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Aristocratic Education — By Stephen Leacock
Stephen Leacock (1869 - 1944) was born in Great Britain but spent most of his life in Canada. Educated at the University of Toronto, Leacock became a professor of economics at McGill University. In later life, he began to write humorous essays which brought him great popularity. Leacock's work was collected in such books as Literary Lapses (1910) and Winnowed Wisdom (1926).
The following selection is from "Literary Lapses".
HOUSE of Lords, Jan. 25, 1920. — The House of Lords commenced to-day in Committee the consideration of Clause No. 52,000 of the Education Bill, dealing with the teaching of Geometry in the schools.View or Download PDF Version »
The Leader of the Government in presenting the clause urged upon their Lordships the need of conciliation. The Bill, he said, had now been before their Lordships for sixteen years. The Government had made every concession. They had accepted all the amendments of their Lordships on the opposite side in regard to the original provisions of the Bill. They had consented also to insert in the Bill a detailed programme of studies of which the present clause, enunciating the fifth proposition of Euclid, was a part. He would therefore ask their Lordships to accept the clause drafted as follows:
"The angles at the base of an isosceles triangle are equal, and if the equal sides of the triangle are produced, the exterior angles will also be equal."
He would hasten to add that the Government had no intention of producing the sides. Contingencies might arise to render such a course necessary, but in that case their Lordships would receive an early intimation of the fact.
The Archbishop of Canterbury spoke against the clause. He considered it, in its present form, too secular. He should wish to amend the clause so as to make it read:
"The angles at the base of an isosceles triangle are, in every Christian community, equal, and if the sides be produced by a member of a Christian congregation, the exterior angles will be equal."
He was aware, he continued, that the angles at the base of an isosceles triangle are extremely equal, but he must remind the Government that the Church had been aware of this for several years past. He was willing also to admit that the opposite sides and ends of a parallelogram are equal, but he thought that such admission should be coupled with a distinct recognition of the existence of a Supreme Being.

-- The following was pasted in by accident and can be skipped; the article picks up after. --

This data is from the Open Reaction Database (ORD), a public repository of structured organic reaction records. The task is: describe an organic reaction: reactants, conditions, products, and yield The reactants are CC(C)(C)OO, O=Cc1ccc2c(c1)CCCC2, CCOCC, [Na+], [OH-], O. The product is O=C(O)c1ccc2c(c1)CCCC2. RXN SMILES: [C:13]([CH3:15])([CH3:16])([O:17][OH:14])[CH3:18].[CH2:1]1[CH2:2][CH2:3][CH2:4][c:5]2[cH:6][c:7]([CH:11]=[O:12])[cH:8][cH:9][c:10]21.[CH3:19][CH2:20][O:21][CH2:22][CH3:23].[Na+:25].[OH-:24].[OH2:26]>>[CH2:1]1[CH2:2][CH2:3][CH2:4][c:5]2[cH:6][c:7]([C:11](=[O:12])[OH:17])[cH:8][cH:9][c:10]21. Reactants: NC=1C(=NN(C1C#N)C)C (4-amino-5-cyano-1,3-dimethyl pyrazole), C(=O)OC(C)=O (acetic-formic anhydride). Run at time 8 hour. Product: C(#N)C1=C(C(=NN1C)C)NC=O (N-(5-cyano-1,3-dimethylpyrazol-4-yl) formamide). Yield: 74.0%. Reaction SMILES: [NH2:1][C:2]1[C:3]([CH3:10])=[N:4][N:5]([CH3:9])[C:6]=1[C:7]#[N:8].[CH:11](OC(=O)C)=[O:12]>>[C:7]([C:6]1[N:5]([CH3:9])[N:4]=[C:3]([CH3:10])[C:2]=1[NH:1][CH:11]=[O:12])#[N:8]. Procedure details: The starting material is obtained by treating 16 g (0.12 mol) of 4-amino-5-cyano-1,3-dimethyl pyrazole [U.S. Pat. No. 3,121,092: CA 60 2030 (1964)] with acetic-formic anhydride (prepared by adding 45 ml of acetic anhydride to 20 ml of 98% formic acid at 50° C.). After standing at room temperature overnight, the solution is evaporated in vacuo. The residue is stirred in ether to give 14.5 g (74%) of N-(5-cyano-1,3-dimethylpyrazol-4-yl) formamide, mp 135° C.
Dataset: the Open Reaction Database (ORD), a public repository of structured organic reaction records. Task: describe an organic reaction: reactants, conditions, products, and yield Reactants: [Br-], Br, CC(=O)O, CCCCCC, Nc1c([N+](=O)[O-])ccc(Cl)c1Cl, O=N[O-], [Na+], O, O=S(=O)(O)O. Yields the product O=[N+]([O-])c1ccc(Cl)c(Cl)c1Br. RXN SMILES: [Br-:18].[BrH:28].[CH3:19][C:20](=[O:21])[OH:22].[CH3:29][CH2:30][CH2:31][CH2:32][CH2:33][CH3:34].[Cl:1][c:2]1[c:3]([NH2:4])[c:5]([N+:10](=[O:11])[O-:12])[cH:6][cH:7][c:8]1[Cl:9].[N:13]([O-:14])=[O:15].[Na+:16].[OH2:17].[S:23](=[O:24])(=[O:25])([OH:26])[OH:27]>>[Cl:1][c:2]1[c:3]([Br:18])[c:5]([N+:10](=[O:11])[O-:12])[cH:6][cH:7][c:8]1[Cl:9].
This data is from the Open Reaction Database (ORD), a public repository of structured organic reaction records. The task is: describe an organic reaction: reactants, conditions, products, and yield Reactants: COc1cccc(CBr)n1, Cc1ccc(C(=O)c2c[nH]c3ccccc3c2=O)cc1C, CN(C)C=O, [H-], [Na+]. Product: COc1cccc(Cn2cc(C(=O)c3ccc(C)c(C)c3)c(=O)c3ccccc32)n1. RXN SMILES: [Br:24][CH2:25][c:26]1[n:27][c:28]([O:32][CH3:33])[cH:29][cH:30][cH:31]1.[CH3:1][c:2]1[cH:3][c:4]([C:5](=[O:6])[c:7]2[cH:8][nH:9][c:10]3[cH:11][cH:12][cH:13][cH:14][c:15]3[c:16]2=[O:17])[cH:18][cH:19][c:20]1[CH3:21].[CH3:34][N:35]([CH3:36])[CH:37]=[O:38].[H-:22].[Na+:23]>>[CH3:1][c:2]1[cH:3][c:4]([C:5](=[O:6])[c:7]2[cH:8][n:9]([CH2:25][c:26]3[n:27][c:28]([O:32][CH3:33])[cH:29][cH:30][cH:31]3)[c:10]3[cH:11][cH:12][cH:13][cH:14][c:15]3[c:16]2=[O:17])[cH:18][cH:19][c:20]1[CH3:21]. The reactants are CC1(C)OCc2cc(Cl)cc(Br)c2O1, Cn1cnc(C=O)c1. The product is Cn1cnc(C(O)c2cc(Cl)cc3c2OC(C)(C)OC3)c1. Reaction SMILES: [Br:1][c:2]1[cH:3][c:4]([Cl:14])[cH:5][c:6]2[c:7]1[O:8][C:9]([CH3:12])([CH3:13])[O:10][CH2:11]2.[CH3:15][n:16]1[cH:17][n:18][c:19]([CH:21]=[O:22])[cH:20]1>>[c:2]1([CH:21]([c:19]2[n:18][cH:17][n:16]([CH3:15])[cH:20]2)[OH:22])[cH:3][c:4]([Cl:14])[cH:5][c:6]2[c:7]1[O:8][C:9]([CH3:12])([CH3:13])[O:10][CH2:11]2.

The Leader of the Government accepted His Grace's amendment with pleasure. He considered it the brightest amendment His Grace had made that week. The Government, he said, was aware of the intimate relation in which His Grace stood to the bottom end of a parallelogram and was prepared to respect it.View or Download PDF Version »
Lord Halifax rose to offer a further amendment. He thought the present case was one in which the "four-fifths" clause ought to apply: he should wish it stated that the angles are equal for two days every week, except in the case of schools where four-fifths of the parents are conscientiously opposed to the use of the isosceles triangle.
The Leader of the Government thought the amendment a singularly pleasing one. He accepted it and would like it understood that the words isosceles triangle were not meant in any offensive sense.
Lord Rosebery spoke at some length. He considered the clause unfair to Scotland, where the high state of morality rendered education unnecessary. Unless an amendment in this sense was accepted, it might be necessary to reconsider the Act of Union of 1707.
The Leader of the Government said that Lord Rosebery's amendment was the best he had heard yet. The Government accepted it at once. They were willing to make every concession. They would, if need be, reconsider the Norman Conquest.
The Duke of Devonshire took exception to the part of the clause relating to the production of the sides. He did not think the country was prepared for it. It was unfair to the producer. He would like the clause altered to read, "if the sides be produced in the home market."
The Leader of the Government accepted with pleasure His Grace's amendment. He considered it quite sensible. He would now, as it was near the hour of rising, present the clause in its revised form. He hoped, however, that their Lordships would find time to think out some further amendments for the evening sitting.
The clause was then read.
His Grace of Canterbury then moved that the House, in all humility, adjourn for dinner.
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